The capacity of directorate of criminal investigation departments in crime scene management: a case study of Kajiado North Sub-County
Muriuki, Josphat Mugo
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Crime scene management has been an issue of great concern in Kenya. Criminal cases have been rested without securing convictions due to mismanaged crime scenes and bungled evidence leading to an increase in crime. Kajiado North Sub-County proportionately shares this high crime rate and this, therefore, led the researcher to investigate the extent to which the Kajiado North’s Directorate of Criminal investigations (DCI) departments could deliver what was required in crime scene management. The study was guided by the following objectives; to examine the training levels and skills of officers, the adequacy of technological resources used in crime scene management, and the external and internal areas of improvement by the DCI for enhanced crime scene management in Kajiado North Sub County. The study was anchored on Lockard’s exchange principle and the Crime Scene Reconstruction Theory. In the conceptual framework the management of the crime scene was the dependent variable, while the independent variables were; training levels and skills of officers in crime scene management, adequacies of technologies and instruments used to collect, examine and preserve material traces of crime scenes available at the DCI in crime scene management and external and internal areas of improvement for enhanced crime scene management. This study employed a descriptive survey research design. The study was carried out in Kajiado North Sub County Police Command in Kajiado County. The sample size to be studied was 116 respondents drawn from a population of 610. The sampling technique is missing. This sample was selected through a proportionate stratified random sampling method. The research instruments used in this research included questionnaires and key informant interviews. The research instruments were tested for validity and reliability. The statistical software analysis tool, SPSS version 26 was used to analyse quantitative data contained in the research and instrument reliability. An overall Cronbach Alpha coefficient of 0.899 was obtained, showing that the questionnaires were reliable. Validity was ensured by supervisors who checked the instruments and their comments were integrated into the final data collection tools. Frequencies and percentages were used in the analysis of quantitative data, which was presented in figures and tables, while content analysis was used for qualitative data. Qualitative data were presented using themes that arose from the responses. The study found that formal training on crime scene management was present for most security officers, though the training was done before the officers joined their respective positions. In addition, important equipment such as lockable cabinets, remote stations, and logistical equipment was missing, which hampered the process of crime scene investigations. Further, both internal and external factors existed that affected how crime scene management was conducted. The study recommends training for all security officers who are involved in crime scene management. The study further recommended that the government should work towards providing necessary instruments such as lockable cabinets for all officers involved in crime scene management, in addition to enough vehicle and equipment such as gloves, stationary, body bags, biohazard bags, first aid kits, and bodily fluid collection kit that were not present for all officers. There is also a need for the promotion of knowledge to the public through awareness creation programmes that bribery and corruption should be avoided, as this affects them in one way or another. The findings of this study are expected to bring forth significant contributions to policy, research, and community. The research findings can further be used by law enforcers and contribute to the available knowledge of crime scene management.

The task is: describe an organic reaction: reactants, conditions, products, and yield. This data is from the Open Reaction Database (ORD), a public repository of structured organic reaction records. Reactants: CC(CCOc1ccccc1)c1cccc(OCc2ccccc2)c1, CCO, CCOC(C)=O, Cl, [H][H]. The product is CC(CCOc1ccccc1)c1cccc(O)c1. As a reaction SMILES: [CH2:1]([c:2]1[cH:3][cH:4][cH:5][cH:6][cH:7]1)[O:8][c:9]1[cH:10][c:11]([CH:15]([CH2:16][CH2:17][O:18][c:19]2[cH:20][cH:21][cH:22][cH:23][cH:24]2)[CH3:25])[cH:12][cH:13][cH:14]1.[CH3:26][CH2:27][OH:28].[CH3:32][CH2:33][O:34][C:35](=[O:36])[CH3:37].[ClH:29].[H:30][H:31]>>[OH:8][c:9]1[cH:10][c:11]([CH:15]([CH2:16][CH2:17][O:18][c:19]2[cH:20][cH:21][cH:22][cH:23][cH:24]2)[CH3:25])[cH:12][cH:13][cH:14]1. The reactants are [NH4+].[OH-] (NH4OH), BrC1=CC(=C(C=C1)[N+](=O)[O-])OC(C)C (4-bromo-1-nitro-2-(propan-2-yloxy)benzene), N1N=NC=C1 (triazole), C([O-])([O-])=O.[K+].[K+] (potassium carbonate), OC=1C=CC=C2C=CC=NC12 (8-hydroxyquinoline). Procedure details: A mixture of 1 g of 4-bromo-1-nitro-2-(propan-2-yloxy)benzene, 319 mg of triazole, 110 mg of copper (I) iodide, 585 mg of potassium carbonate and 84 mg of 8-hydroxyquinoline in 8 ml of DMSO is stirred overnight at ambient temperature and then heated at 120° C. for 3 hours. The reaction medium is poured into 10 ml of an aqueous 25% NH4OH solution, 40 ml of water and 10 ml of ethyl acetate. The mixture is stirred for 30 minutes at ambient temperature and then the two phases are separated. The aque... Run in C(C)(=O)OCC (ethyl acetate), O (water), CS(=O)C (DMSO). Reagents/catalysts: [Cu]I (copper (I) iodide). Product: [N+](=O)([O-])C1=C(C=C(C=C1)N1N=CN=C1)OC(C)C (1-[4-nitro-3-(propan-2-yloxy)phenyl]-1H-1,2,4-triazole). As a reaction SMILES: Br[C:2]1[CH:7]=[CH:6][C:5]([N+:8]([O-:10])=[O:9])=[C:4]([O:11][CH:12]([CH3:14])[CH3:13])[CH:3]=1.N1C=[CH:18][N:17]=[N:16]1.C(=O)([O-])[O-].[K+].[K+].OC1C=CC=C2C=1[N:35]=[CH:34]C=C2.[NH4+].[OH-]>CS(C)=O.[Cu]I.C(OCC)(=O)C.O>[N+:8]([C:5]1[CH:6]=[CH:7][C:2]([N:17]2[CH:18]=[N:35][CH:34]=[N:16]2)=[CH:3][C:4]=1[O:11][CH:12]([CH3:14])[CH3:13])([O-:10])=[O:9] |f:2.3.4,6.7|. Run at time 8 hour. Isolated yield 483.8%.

Africa Nazarene University